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1996 Guild D25-12 NT Makeover

1996 Guild D25-12 Neck Block

Thanks to a post from GGJaguar at Let's Talk Guild forum, I was made aware of a guitar being offered for sale by an electric player in Florida who had taken the instrument in on a trade. As the story goes, a fellow had purchased this Guild used for $600 years ago in Maine. After relocating, at some point, the guitar made its way to a repair shop in Florida where its owner was informed that "it wasn't able to be repaired." That owner offered it (with additional cash) in trade for an electric guitar.

The gentleman I acquired it from knew the guitar he was taking in on trade was "broken," but had hoped he could perhaps do something with it. After all, it was a Guild, and it was a 12 string! He soon determined that he was not going to be the one to do something with it as, much like the repair shop had indicated to the previous owner, the damage was just too severe. So he put it up for sale and I purchased it with the intention of taking this guitar apart and rebuilding it... my way..

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Inspection

The day has arrived and so has the guitar, delivered (additional) damage-free, thanks to careful packaging (great job, Matt) and expert handling (UPS - when you all do a good job, I am the first to report it!).

The TKL case is in great shape, which is always a good indication of a pleasant and trauma-free journey. My itchy nose, established as one of the world's most sensitive, informs me that this guitar and case were exposed to damp/dank conditions as well as pet dander at some point during the guitar and case's lifespan.

Neck Block Shift and Soundboard Shear

Neck Block Shift and Soundboard Shear

The guitar is exactly as the seller described it, and is precisely what I was hoping for. My initial assessment is very positive: The arched back is undamaged...

Arched Back

Arched Back

...the straight neck is in really good condition...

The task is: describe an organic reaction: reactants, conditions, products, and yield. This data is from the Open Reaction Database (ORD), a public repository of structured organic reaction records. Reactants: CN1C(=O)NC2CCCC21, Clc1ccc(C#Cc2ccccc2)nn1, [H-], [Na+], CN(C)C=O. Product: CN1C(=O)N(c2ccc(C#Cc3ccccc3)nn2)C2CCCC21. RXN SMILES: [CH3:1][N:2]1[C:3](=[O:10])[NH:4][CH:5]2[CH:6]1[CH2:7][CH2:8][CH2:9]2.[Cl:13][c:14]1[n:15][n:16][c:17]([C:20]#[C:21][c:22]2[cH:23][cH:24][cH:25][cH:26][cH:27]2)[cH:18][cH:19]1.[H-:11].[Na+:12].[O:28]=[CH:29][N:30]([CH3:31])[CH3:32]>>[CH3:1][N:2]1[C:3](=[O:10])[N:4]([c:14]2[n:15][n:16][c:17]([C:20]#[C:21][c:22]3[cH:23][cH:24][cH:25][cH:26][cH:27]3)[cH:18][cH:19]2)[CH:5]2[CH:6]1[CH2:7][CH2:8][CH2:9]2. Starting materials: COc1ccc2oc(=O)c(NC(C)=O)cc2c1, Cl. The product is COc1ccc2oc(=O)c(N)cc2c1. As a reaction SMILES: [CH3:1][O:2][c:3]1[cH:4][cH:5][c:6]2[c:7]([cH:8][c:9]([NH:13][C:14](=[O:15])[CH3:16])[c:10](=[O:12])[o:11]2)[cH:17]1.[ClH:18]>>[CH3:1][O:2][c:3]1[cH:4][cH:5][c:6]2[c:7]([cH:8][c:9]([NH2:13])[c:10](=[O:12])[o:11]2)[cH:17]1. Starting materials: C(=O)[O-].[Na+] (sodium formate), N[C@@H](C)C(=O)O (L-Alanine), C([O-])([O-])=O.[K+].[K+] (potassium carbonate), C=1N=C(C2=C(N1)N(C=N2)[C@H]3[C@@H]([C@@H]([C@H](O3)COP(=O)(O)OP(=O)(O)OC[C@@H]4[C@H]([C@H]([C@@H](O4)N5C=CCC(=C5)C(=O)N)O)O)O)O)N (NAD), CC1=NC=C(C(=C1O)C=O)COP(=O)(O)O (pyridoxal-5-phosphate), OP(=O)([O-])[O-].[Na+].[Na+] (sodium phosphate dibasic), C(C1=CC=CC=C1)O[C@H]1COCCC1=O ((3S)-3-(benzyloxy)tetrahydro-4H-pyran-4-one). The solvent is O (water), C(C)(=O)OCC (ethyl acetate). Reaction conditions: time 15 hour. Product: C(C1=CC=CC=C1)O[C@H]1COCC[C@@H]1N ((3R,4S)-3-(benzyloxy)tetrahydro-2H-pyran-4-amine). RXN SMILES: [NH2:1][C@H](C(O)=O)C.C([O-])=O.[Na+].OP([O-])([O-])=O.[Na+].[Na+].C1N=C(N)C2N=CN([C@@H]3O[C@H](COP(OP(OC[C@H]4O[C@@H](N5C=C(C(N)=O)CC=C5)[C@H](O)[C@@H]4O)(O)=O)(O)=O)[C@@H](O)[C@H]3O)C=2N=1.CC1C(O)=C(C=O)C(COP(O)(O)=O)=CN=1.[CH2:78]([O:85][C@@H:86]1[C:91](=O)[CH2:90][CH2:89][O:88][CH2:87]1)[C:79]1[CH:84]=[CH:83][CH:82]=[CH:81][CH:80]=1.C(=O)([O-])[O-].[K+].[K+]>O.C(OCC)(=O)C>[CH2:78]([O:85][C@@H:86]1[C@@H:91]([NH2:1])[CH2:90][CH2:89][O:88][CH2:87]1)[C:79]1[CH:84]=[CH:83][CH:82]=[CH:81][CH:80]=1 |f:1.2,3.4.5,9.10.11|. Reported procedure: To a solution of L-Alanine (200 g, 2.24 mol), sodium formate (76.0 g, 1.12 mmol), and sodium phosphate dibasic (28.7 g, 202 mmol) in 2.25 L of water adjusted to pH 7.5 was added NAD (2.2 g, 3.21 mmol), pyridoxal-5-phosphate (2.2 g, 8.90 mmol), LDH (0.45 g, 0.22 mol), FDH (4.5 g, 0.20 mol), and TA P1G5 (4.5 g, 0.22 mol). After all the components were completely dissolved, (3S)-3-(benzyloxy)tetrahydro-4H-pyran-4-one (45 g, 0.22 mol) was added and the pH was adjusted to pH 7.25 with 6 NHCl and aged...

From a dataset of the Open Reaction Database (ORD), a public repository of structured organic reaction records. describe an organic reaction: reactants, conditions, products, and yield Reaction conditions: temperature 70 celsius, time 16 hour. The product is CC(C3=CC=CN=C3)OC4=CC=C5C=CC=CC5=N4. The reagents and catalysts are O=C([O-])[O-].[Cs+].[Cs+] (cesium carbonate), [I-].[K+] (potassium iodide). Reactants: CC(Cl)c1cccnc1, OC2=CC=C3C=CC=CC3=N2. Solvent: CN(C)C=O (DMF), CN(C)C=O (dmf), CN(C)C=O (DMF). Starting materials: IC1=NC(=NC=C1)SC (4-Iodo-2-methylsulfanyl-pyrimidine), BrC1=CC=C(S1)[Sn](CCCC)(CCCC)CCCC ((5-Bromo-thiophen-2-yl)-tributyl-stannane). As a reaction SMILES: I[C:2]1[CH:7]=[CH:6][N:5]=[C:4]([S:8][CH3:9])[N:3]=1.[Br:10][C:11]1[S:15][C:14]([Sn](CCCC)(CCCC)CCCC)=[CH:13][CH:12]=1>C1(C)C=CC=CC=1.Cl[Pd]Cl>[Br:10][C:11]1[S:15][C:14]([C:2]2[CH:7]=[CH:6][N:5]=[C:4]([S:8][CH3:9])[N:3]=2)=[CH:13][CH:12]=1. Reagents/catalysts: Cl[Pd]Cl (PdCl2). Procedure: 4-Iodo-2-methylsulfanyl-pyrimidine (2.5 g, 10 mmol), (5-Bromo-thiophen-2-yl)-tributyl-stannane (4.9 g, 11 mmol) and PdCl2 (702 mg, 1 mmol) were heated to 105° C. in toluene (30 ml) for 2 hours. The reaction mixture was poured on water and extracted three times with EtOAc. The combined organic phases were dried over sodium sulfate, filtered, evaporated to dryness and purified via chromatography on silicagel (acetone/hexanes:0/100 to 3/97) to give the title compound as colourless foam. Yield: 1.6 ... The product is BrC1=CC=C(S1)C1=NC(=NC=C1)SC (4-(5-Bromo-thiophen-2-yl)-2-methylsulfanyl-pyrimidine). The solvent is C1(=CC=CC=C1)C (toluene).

Neck

Neck

...the headstock looks great...

Headstock

Headstock

...and the mini Grover machine heads are also in excellent condition, both mechanically and aesthetically.

Mini Grover Machine Heads (Tuners)

Mini Grover Machine Heads (Tuners)

If this guitar was ever re-fretted, it was a beautiful job, as it looks to be untouched.

Fretboard

Fretboard

The bridge is a mere 1/4" high, and the saddle projects a healthy 3/16" above it.

Bridge and Saddle

Bridge and Saddle

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Damage

In addition to the obvious, elephant-in-the-room neck block shift and soundboard shear at the soundhole, there is minor damage that is worth noting, as it provides me with a clue as to what happened to this guitar. Can you see the evidence of a fracture in the tailblock?

Tailblock Impack

Tailblock Impact

Also, note the finish fractures that accompany that lower bout impact. They begin at the binding and travel upwards to a point actually directly in front of the bridge.

Finish Fractures

Finish Fractures

Playing detective and attempting to retrace the steps of the victim, I would suggest this damage did not occur recently. The blushing of the finish around the neck heel indicates significant moisture was present at some point. There is every possibility that this guitar went largely unplayed its entire life and, one fateful day, was accidently dropped (either in or out of its case) on its endpin. The sudden shock fractured the tailblock, fractured the finish, and provided sufficient inertia to allow the inadequate support of the upper bout to do what it does under such situations - permit the neckblock to shift forward under string tension and shear the soundboard off into the soundhole. If it wasn't already unplayable immediately following the incident, it became so over time.

Soundhole Collapse

Soundhole Collapse

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Hardware Removal

My first task is to remove everything that isn't nailed down. That means endpin, strings, saddle, nut, and tuners.

Now the guitar can get a thorough cleaning (my nose insisted), and I can have a look inside the belly of this beast courtesy of my endoscope.

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